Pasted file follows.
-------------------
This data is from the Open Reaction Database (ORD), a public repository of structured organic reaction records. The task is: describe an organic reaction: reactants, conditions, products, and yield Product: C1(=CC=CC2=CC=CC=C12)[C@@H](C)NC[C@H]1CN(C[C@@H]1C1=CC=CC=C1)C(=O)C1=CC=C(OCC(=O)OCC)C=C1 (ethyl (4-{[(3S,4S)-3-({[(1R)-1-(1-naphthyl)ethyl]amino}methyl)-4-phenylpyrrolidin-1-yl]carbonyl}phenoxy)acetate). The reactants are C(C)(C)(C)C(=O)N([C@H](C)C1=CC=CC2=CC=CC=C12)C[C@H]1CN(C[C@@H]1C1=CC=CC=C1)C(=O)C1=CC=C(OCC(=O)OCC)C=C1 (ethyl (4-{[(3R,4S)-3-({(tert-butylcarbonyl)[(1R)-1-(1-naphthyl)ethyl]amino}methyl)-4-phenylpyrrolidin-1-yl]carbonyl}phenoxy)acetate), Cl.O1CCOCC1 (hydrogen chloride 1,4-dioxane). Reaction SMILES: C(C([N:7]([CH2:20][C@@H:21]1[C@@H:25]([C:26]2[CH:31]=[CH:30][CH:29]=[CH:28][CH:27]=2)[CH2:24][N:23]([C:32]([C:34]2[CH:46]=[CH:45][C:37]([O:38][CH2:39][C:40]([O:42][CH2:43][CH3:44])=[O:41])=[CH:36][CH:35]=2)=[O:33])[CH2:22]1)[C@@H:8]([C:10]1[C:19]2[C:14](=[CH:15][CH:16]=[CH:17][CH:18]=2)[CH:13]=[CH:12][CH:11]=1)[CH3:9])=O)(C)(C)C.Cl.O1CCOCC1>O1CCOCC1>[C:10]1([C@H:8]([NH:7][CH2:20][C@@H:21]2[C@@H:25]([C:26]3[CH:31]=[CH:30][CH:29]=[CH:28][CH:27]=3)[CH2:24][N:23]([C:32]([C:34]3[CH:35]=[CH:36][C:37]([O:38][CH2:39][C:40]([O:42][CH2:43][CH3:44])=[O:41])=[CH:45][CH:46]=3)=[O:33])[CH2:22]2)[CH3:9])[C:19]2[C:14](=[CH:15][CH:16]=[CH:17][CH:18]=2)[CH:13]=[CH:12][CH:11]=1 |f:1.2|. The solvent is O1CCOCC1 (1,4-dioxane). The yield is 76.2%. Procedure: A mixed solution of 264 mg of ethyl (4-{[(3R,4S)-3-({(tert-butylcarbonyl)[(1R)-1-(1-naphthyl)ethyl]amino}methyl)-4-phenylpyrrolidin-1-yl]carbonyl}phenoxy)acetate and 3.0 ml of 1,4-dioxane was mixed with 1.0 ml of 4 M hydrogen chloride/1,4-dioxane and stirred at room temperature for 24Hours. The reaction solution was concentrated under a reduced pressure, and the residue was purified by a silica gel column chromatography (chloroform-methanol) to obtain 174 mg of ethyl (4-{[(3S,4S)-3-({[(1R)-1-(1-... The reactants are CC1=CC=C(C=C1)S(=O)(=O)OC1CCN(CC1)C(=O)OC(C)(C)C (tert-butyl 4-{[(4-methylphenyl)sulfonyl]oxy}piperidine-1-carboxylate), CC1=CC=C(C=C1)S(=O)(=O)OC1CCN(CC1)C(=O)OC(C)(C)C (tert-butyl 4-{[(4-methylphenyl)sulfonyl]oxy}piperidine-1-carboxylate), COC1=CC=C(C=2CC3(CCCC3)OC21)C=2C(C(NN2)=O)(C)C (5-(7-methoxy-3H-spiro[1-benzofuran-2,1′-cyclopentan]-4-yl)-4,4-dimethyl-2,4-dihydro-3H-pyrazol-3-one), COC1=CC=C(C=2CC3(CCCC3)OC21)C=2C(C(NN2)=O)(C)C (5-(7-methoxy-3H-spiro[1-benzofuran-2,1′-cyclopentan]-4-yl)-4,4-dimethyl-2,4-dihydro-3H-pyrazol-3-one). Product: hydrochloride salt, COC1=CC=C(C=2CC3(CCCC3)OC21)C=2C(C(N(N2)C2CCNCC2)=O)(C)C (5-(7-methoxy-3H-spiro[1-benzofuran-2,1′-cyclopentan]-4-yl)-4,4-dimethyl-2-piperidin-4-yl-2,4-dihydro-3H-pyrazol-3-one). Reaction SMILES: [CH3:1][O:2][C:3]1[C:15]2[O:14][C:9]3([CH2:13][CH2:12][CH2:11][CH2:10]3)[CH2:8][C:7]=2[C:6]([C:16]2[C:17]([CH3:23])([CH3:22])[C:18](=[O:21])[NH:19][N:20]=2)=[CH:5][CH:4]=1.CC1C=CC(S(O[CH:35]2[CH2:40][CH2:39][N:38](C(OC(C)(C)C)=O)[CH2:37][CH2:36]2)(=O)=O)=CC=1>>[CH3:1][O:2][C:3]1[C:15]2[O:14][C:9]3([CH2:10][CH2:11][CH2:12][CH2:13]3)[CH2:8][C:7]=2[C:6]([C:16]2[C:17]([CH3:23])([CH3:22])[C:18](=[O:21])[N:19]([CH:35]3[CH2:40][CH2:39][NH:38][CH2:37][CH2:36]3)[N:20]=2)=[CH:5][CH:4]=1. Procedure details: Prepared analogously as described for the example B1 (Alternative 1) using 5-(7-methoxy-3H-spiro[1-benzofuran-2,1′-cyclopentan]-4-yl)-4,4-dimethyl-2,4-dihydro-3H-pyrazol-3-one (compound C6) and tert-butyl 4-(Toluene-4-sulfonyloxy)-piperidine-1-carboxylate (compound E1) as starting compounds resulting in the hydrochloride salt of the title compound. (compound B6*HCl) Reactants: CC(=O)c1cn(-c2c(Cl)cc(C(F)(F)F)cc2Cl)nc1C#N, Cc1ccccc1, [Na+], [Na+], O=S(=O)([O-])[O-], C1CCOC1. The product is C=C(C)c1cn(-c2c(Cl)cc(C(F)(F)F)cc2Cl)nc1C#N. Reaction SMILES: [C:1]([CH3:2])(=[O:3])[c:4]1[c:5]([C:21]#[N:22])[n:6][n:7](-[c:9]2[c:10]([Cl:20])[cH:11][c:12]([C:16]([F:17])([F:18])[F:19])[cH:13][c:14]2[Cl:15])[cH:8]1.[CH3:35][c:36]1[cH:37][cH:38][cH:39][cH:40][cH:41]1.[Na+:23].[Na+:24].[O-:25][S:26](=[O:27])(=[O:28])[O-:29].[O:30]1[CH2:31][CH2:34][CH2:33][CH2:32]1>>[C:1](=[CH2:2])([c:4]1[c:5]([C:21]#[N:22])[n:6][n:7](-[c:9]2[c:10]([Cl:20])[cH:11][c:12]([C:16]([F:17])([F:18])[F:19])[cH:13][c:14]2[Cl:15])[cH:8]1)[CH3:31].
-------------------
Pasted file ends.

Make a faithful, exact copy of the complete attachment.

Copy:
This data is from the Open Reaction Database (ORD), a public repository of structured organic reaction records. The task is: describe an organic reaction: reactants, conditions, products, and yield Product: C1(=CC=CC2=CC=CC=C12)[C@@H](C)NC[C@H]1CN(C[C@@H]1C1=CC=CC=C1)C(=O)C1=CC=C(OCC(=O)OCC)C=C1 (ethyl (4-{[(3S,4S)-3-({[(1R)-1-(1-naphthyl)ethyl]amino}methyl)-4-phenylpyrrolidin-1-yl]carbonyl}phenoxy)acetate). The reactants are C(C)(C)(C)C(=O)N([C@H](C)C1=CC=CC2=CC=CC=C12)C[C@H]1CN(C[C@@H]1C1=CC=CC=C1)C(=O)C1=CC=C(OCC(=O)OCC)C=C1 (ethyl (4-{[(3R,4S)-3-({(tert-butylcarbonyl)[(1R)-1-(1-naphthyl)ethyl]amino}methyl)-4-phenylpyrrolidin-1-yl]carbonyl}phenoxy)acetate), Cl.O1CCOCC1 (hydrogen chloride 1,4-dioxane). Reaction SMILES: C(C([N:7]([CH2:20][C@@H:21]1[C@@H:25]([C:26]2[CH:31]=[CH:30][CH:29]=[CH:28][CH:27]=2)[CH2:24][N:23]([C:32]([C:34]2[CH:46]=[CH:45][C:37]([O:38][CH2:39][C:40]([O:42][CH2:43][CH3:44])=[O:41])=[CH:36][CH:35]=2)=[O:33])[CH2:22]1)[C@@H:8]([C:10]1[C:19]2[C:14](=[CH:15][CH:16]=[CH:17][CH:18]=2)[CH:13]=[CH:12][CH:11]=1)[CH3:9])=O)(C)(C)C.Cl.O1CCOCC1>O1CCOCC1>[C:10]1([C@H:8]([NH:7][CH2:20][C@@H:21]2[C@@H:25]([C:26]3[CH:31]=[CH:30][CH:29]=[CH:28][CH:27]=3)[CH2:24][N:23]([C:32]([C:34]3[CH:35]=[CH:36][C:37]([O:38][CH2:39][C:40]([O:42][CH2:43][CH3:44])=[O:41])=[CH:45][CH:46]=3)=[O:33])[CH2:22]2)[CH3:9])[C:19]2[C:14](=[CH:15][CH:16]=[CH:17][CH:18]=2)[CH:13]=[CH:12][CH:11]=1 |f:1.2|. The solvent is O1CCOCC1 (1,4-dioxane). The yield is 76.2%. Procedure: A mixed solution of 264 mg of ethyl (4-{[(3R,4S)-3-({(tert-butylcarbonyl)[(1R)-1-(1-naphthyl)ethyl]amino}methyl)-4-phenylpyrrolidin-1-yl]carbonyl}phenoxy)acetate and 3.0 ml of 1,4-dioxane was mixed with 1.0 ml of 4 M hydrogen chloride/1,4-dioxane and stirred at room temperature for 24Hours. The reaction solution was concentrated under a reduced pressure, and the residue was purified by a silica gel column chromatography (chloroform-methanol) to obtain 174 mg of ethyl (4-{[(3S,4S)-3-({[(1R)-1-(1-... The reactants are CC1=CC=C(C=C1)S(=O)(=O)OC1CCN(CC1)C(=O)OC(C)(C)C (tert-butyl 4-{[(4-methylphenyl)sulfonyl]oxy}piperidine-1-carboxylate), CC1=CC=C(C=C1)S(=O)(=O)OC1CCN(CC1)C(=O)OC(C)(C)C (tert-butyl 4-{[(4-methylphenyl)sulfonyl]oxy}piperidine-1-carboxylate), COC1=CC=C(C=2CC3(CCCC3)OC21)C=2C(C(NN2)=O)(C)C (5-(7-methoxy-3H-spiro[1-benzofuran-2,1′-cyclopentan]-4-yl)-4,4-dimethyl-2,4-dihydro-3H-pyrazol-3-one), COC1=CC=C(C=2CC3(CCCC3)OC21)C=2C(C(NN2)=O)(C)C (5-(7-methoxy-3H-spiro[1-benzofuran-2,1′-cyclopentan]-4-yl)-4,4-dimethyl-2,4-dihydro-3H-pyrazol-3-one). Product: hydrochloride salt, COC1=CC=C(C=2CC3(CCCC3)OC21)C=2C(C(N(N2)C2CCNCC2)=O)(C)C (5-(7-methoxy-3H-spiro[1-benzofuran-2,1′-cyclopentan]-4-yl)-4,4-dimethyl-2-piperidin-4-yl-2,4-dihydro-3H-pyrazol-3-one). Reaction SMILES: [CH3:1][O:2][C:3]1[C:15]2[O:14][C:9]3([CH2:13][CH2:12][CH2:11][CH2:10]3)[CH2:8][C:7]=2[C:6]([C:16]2[C:17]([CH3:23])([CH3:22])[C:18](=[O:21])[NH:19][N:20]=2)=[CH:5][CH:4]=1.CC1C=CC(S(O[CH:35]2[CH2:40][CH2:39][N:38](C(OC(C)(C)C)=O)[CH2:37][CH2:36]2)(=O)=O)=CC=1>>[CH3:1][O:2][C:3]1[C:15]2[O:14][C:9]3([CH2:10][CH2:11][CH2:12][CH2:13]3)[CH2:8][C:7]=2[C:6]([C:16]2[C:17]([CH3:23])([CH3:22])[C:18](=[O:21])[N:19]([CH:35]3[CH2:40][CH2:39][NH:38][CH2:37][CH2:36]3)[N:20]=2)=[CH:5][CH:4]=1. Procedure details: Prepared analogously as described for the example B1 (Alternative 1) using 5-(7-methoxy-3H-spiro[1-benzofuran-2,1′-cyclopentan]-4-yl)-4,4-dimethyl-2,4-dihydro-3H-pyrazol-3-one (compound C6) and tert-butyl 4-(Toluene-4-sulfonyloxy)-piperidine-1-carboxylate (compound E1) as starting compounds resulting in the hydrochloride salt of the title compound. (compound B6*HCl) Reactants: CC(=O)c1cn(-c2c(Cl)cc(C(F)(F)F)cc2Cl)nc1C#N, Cc1ccccc1, [Na+], [Na+], O=S(=O)([O-])[O-], C1CCOC1. The product is C=C(C)c1cn(-c2c(Cl)cc(C(F)(F)F)cc2Cl)nc1C#N. Reaction SMILES: [C:1]([CH3:2])(=[O:3])[c:4]1[c:5]([C:21]#[N:22])[n:6][n:7](-[c:9]2[c:10]([Cl:20])[cH:11][c:12]([C:16]([F:17])([F:18])[F:19])[cH:13][c:14]2[Cl:15])[cH:8]1.[CH3:35][c:36]1[cH:37][cH:38][cH:39][cH:40][cH:41]1.[Na+:23].[Na+:24].[O-:25][S:26](=[O:27])(=[O:28])[O-:29].[O:30]1[CH2:31][CH2:34][CH2:33][CH2:32]1>>[C:1](=[CH2:2])([c:4]1[c:5]([C:21]#[N:22])[n:6][n:7](-[c:9]2[c:10]([Cl:20])[cH:11][c:12]([C:16]([F:17])([F:18])[F:19])[cH:13][c:14]2[Cl:15])[cH:8]1)[CH3:31].